Tuesday, January 31, 2012

Social Media: The Importance of Listening

Many people have a tendency to think of social media as a place to share, to say something. This makes sense, as this is how media has worked for centuries - as an information push, sharing a specific thought or idea with a large group of people. But there is another side to social media. Bringing a completely new set of tools to the table, it allows businesses to do something that has previously been much more difficult: Listen.

People are having public conversations about various topics, opinions, and ideas. Not only are they discussing existing themes, they are generating new discussions and content. Before the Internet and social media, of course people still talked about the same things, but they did so where nobody could hear them, unless someone happened to be passing by. Now, not only are these conversations available, but people EXPECT others to listen to them.

Twitter, for instance, is entirely based on the principle of listening. As it has evolved, many of its changes have been ways to make it easier to listen. Searchable hashtags, trending topics, and the new “activity” tab are all ways not to share more information, but to access more information. Co-founder Evan Williams found that listening to users was one of the driving forces behind the growth of the company, as they came up with new ideas and software to interact with the service.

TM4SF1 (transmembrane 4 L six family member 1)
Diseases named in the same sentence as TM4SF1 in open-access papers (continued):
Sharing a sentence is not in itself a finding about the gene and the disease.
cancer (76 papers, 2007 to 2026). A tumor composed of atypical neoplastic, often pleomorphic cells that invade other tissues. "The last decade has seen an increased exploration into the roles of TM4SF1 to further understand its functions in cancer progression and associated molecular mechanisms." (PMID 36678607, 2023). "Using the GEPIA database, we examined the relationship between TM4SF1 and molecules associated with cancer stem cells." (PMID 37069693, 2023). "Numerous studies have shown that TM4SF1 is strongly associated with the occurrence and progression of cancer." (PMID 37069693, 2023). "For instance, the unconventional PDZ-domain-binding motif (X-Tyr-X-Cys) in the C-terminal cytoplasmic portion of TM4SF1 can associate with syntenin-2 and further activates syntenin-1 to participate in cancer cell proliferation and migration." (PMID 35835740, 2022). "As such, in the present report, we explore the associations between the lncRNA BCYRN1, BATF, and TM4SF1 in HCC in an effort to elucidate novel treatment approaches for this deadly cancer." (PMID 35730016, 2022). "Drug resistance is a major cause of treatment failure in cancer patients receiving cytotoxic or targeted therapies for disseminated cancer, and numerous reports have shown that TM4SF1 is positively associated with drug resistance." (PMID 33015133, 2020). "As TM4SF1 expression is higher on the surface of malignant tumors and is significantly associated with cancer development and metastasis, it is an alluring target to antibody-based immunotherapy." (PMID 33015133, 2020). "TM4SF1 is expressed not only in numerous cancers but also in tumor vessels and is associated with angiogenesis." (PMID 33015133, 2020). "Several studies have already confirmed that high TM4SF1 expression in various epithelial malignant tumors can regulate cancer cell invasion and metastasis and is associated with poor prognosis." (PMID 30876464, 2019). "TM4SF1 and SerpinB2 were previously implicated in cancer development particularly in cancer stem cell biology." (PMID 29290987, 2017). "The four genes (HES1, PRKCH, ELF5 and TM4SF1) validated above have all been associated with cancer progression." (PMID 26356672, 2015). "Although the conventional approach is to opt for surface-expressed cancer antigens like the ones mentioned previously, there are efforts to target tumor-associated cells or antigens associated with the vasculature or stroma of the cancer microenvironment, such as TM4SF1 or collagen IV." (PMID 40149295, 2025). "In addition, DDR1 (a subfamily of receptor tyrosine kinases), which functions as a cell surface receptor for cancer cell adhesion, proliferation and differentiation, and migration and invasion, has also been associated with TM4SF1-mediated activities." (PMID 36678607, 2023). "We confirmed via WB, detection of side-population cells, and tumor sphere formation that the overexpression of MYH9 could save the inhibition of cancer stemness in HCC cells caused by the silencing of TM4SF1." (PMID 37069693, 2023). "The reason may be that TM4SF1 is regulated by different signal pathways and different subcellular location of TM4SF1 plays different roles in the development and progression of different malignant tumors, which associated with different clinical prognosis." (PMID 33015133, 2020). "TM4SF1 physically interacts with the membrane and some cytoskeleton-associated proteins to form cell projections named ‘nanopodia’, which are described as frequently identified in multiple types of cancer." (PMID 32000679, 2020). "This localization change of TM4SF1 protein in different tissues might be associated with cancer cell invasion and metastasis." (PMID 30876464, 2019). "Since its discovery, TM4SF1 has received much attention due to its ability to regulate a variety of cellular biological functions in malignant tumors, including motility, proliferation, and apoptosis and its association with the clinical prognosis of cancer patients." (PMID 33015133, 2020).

I am very familiar with listening - I have always had a tendency to be a "lurker" on the Internet, reading conversations, articles, blogs, Twitter, and other content without ever commenting or participating. I don't regret the time I have spent as a lurker. I enjoy being an information "sponge," and it has been a valuable experience. But while listening may be the neglected half when people talk about social media, it's still only one side of the coin, and so the time has come for me to start participating. I hope that listening to what I have to say will - eventually, at least - be a valuable experience for others. Still, this post is a reminder, not just to me but also to other newcomers: When you join the conversation, don't stop listening.

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